There are many ways to make masks, depending on how much time you have, how much space to work in and what the mask will be used for. I learned from Mike Compton, a master prop maker who has worked in film, TV and theatre for nigh on 20 years. He made Timmy Mallet’s mallet and those giant cotton bud thingys on Gladiators, he and his wife designed and made Natalie Portman’s dress in Star Wars.
For all masks, a judicious layer of Vaseline on the dummy is essential to ensure the mask can come off!
Renaflex is a thermo plastic, a fabric covered in plastic. It is quite durable but doesn’t pick up detail well. 1. Soak renlafex in boiling water and stretch over mould 2. Keep re-soaking and stretching until desired shape is achieved 3. Trim edges 4. Paint with white acrylic
Felt soaked in PVA and stretched over a mould picks up detail much better and is more comfortable for the wearer, but is less durable, you can paint a layer of plaster mixed with white acrylic over the top to strengthen it a little.
Clay, Plaster and papier mache. Step one is to sculpt your mask onto the dummy in clay. When you are happy with the shape, cover the clay in plaster, then a layer of scrim to hold it together, then another layer of plaster, allow to dry over night. In the morning, gently prize the mask off the dummy and scoop out the clay from the inside of the plaster. Apply a layer of sealant inside the plaster, this will prevent the papier mache from sticking. Then apply four layers of papier mache into the mould, allow to dry completely (24 hours or so). Gently remove from mould and paint.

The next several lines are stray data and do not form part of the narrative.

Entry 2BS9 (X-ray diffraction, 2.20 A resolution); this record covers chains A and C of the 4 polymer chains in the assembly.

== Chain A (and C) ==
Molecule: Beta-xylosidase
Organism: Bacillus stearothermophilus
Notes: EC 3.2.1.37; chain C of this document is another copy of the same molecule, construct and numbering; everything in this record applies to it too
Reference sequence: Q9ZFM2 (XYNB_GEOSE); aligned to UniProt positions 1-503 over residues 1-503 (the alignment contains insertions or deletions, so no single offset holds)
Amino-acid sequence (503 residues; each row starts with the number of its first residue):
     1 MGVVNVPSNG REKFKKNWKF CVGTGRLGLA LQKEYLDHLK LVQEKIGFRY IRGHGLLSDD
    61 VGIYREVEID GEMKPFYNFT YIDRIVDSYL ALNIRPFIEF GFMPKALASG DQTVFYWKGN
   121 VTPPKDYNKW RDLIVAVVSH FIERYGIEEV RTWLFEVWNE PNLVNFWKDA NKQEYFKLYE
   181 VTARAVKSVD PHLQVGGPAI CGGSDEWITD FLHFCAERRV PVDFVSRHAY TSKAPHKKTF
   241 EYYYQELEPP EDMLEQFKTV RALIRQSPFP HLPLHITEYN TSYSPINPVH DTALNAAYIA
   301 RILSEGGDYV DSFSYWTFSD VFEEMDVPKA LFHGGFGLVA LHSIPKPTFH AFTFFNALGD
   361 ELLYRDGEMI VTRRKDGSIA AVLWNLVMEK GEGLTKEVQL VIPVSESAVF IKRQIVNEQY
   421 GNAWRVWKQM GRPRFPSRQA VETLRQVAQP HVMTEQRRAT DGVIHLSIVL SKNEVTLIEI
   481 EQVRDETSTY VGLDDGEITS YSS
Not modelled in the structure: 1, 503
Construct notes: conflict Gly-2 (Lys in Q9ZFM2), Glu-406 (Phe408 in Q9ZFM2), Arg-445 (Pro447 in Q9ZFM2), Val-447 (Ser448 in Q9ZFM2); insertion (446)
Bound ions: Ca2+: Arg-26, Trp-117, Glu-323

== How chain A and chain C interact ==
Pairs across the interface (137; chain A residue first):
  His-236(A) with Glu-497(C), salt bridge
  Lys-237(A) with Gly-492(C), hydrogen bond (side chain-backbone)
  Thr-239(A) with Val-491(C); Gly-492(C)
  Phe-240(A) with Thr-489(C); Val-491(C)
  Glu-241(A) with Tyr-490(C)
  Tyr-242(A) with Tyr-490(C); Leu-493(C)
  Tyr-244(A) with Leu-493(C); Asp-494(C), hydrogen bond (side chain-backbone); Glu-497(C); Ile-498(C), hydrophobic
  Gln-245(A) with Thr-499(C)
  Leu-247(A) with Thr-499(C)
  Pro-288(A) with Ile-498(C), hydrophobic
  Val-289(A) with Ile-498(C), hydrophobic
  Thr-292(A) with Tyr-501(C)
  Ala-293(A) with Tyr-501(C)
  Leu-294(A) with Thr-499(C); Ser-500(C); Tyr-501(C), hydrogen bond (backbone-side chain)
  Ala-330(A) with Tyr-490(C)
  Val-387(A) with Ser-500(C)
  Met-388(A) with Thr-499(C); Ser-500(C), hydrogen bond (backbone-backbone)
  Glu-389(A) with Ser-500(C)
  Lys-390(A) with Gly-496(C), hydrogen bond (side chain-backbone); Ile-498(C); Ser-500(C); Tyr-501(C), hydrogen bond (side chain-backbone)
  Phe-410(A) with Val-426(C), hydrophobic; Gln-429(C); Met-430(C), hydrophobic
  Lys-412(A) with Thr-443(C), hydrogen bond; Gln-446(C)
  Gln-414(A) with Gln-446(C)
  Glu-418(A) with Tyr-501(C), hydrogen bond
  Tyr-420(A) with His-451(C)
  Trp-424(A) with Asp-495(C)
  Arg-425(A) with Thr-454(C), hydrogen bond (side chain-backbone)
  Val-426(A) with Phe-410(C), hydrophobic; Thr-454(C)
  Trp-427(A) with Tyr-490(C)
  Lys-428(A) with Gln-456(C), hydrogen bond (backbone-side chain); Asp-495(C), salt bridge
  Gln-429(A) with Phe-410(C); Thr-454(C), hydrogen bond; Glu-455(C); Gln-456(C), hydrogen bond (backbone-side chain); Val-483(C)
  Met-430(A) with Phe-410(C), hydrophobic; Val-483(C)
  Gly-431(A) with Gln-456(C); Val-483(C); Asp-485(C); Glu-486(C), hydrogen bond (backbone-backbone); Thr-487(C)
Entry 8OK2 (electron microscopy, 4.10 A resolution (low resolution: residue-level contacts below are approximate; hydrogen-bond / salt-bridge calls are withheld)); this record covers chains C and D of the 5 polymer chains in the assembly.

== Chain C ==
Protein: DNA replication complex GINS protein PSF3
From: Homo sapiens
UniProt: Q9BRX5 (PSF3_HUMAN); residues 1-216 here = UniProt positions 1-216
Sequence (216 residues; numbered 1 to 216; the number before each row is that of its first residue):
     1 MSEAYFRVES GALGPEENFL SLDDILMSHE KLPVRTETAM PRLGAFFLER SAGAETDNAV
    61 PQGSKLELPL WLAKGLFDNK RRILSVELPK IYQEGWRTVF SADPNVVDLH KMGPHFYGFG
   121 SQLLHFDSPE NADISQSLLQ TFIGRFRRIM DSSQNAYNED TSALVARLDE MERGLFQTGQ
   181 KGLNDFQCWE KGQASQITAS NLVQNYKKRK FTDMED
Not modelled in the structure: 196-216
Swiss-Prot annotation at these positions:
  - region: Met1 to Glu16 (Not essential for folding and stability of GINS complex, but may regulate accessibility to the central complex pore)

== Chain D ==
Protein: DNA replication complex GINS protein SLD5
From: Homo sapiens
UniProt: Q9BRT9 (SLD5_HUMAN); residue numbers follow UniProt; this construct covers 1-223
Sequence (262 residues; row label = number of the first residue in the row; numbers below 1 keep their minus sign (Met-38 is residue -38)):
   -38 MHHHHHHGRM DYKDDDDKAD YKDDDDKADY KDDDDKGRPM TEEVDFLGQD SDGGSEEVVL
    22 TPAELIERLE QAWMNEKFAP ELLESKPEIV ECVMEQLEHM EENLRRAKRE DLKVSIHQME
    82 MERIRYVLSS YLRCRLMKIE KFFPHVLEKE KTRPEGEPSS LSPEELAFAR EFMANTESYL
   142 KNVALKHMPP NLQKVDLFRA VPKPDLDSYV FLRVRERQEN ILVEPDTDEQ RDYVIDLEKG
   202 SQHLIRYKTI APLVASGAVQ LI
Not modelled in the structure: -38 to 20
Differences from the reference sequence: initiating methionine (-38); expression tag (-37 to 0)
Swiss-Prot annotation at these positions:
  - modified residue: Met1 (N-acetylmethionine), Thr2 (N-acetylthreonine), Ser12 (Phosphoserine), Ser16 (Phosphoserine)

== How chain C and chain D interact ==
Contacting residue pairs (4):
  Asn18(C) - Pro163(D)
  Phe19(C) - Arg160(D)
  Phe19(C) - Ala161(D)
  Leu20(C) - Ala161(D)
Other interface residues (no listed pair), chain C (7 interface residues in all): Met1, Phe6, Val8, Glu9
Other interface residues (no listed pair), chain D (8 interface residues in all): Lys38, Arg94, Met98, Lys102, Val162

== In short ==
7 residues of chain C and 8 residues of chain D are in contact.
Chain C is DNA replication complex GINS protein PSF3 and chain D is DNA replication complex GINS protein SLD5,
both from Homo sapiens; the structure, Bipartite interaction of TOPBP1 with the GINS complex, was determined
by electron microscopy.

Latex masks can be made quite simply by painting layers of liquid latex onto a dummy, being careful to use minimum brush strokes as this results in a bitty finish. You may also wish to wear a mask as the latex fumes are pretty heavy on the ammonia. Allow to dry and then remove, applying talc as you go to stop it sticking to itself.
I've got lots of ideas for what I want to make next - my plaster mould mask needs painting, and as you can reuse it several times, I thought I could make the three witches from Macbeth. I also plan to go into the many wig shops in Peckham and Finsbury Park in such of an old manequin head, so I can make another felt mask at home.